Definition of comminatory in US English:

comminatory

adjective

rare
  • Threatening, punitive, or vengeful.

    • ‘The strong and comminatory attacks on his adversaries, of whom he even singles out some, are a marked feature of this period of his career.’
    • ‘During the session of 1434, he was commissioned by Archbishop Chichele to draw up, along with others, certain comminatory articles to be proclaimed by the clergy in their parishes four times a year.’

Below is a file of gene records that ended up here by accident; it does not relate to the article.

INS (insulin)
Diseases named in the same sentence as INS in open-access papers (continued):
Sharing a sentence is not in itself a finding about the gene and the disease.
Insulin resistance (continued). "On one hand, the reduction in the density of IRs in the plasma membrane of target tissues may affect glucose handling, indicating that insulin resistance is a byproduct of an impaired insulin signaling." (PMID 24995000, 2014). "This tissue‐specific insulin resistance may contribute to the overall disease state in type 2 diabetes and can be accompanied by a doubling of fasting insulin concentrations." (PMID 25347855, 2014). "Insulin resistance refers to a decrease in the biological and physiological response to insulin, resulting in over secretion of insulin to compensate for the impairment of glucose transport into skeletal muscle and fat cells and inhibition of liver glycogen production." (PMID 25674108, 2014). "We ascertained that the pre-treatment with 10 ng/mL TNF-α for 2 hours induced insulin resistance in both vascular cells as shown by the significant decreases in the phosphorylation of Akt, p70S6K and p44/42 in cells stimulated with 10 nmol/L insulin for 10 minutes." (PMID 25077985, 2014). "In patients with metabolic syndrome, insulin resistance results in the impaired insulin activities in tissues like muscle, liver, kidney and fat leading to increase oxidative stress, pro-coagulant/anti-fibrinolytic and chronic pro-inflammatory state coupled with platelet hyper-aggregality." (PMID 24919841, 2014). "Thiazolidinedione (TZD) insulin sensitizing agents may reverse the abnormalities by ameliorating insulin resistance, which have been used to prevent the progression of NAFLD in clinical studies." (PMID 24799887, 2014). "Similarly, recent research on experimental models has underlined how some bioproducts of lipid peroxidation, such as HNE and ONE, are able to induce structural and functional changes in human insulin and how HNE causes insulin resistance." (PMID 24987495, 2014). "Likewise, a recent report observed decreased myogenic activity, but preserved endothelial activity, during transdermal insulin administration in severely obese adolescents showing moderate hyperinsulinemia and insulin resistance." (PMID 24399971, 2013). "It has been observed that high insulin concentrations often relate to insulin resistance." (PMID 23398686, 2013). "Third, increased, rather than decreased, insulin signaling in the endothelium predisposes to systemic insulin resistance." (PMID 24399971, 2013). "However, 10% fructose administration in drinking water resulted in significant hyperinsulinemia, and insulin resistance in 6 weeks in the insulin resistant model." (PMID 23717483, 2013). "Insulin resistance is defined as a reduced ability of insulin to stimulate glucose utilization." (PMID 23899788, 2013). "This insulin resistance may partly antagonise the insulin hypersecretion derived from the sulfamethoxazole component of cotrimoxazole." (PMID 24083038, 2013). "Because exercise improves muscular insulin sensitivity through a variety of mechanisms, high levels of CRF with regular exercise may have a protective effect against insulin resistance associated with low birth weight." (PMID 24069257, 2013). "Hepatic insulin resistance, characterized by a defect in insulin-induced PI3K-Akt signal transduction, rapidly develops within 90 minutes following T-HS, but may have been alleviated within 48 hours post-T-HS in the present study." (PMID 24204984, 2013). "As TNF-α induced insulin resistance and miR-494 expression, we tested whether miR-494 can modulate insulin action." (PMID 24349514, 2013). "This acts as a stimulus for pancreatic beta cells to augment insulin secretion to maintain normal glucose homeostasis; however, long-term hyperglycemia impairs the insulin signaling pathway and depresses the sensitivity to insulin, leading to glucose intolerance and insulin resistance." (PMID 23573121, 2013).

• ‘So the instruments were tuned and the comminatory verses sung.’
    • ‘A fortnight ago, a short comminatory note, was drawn up in three versions.’
    • ‘But presently he began to suspect that the portrait was not as comminatory as he could have wished.’
    menacing, intimidating, bullying, frightening, terrifying, scary, fearsome, mean-looking, alarming, forbidding, baleful
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Origin

Early 16th century: from medieval Latin comminatorius, from comminat- ‘threatened’, from the verb comminari (see commination).

Pronunciation